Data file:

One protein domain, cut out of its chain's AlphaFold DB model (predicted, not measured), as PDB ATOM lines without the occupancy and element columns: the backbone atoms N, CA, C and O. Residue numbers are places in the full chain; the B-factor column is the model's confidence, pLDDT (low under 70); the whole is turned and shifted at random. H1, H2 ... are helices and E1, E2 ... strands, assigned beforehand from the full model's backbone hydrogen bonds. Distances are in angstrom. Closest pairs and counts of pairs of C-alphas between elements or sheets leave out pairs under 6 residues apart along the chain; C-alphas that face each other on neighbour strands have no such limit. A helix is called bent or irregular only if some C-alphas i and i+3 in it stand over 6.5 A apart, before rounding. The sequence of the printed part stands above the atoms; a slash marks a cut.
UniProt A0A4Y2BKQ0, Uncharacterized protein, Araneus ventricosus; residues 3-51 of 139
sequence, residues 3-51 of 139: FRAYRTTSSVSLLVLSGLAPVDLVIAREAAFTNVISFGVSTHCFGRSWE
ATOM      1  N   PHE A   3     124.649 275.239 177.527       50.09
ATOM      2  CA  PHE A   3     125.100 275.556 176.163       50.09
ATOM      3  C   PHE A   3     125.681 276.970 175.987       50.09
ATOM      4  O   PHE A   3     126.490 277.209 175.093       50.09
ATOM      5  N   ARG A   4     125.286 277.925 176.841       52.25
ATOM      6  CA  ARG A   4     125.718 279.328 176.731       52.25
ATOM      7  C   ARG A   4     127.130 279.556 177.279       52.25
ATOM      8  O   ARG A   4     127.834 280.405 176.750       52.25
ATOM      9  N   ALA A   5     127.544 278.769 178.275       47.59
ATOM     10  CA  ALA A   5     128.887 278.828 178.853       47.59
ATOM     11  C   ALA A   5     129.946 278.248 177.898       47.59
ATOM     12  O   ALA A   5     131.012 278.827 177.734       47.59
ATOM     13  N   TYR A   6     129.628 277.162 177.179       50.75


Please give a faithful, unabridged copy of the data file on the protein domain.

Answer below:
One protein domain, cut out of its chain's AlphaFold DB model (predicted, not measured), as PDB ATOM lines without the occupancy and element columns: the backbone atoms N, CA, C and O. Residue numbers are places in the full chain; the B-factor column is the model's confidence, pLDDT (low under 70); the whole is turned and shifted at random. H1, H2 ... are helices and E1, E2 ... strands, assigned beforehand from the full model's backbone hydrogen bonds. Distances are in angstrom. Closest pairs and counts of pairs of C-alphas between elements or sheets leave out pairs under 6 residues apart along the chain; C-alphas that face each other on neighbour strands have no such limit. A helix is called bent or irregular only if some C-alphas i and i+3 in it stand over 6.5 A apart, before rounding. The sequence of the printed part stands above the atoms; a slash marks a cut.
UniProt A0A4Y2BKQ0, Uncharacterized protein, Araneus ventricosus; residues 3-51 of 139
sequence, residues 3-51 of 139: FRAYRTTSSVSLLVLSGLAPVDLVIAREAAFTNVISFGVSTHCFGRSWE
ATOM      1  N   PHE A   3     124.649 275.239 177.527       50.09
ATOM      2  CA  PHE A   3     125.100 275.556 176.163       50.09
ATOM      3  C   PHE A   3     125.681 276.970 175.987       50.09
ATOM      4  O   PHE A   3     126.490 277.209 175.093       50.09
ATOM      5  N   ARG A   4     125.286 277.925 176.841       52.25
ATOM      6  CA  ARG A   4     125.718 279.328 176.731       52.25
ATOM      7  C   ARG A   4     127.130 279.556 177.279       52.25
ATOM      8  O   ARG A   4     127.834 280.405 176.750       52.25
ATOM      9  N   ALA A   5     127.544 278.769 178.275       47.59
ATOM     10  CA  ALA A   5     128.887 278.828 178.853       47.59
ATOM     11  C   ALA A   5     129.946 278.248 177.898       47.59
ATOM     12  O   ALA A   5     131.012 278.827 177.734       47.59
ATOM     13  N   TYR A   6     129.628 277.162 177.179       50.75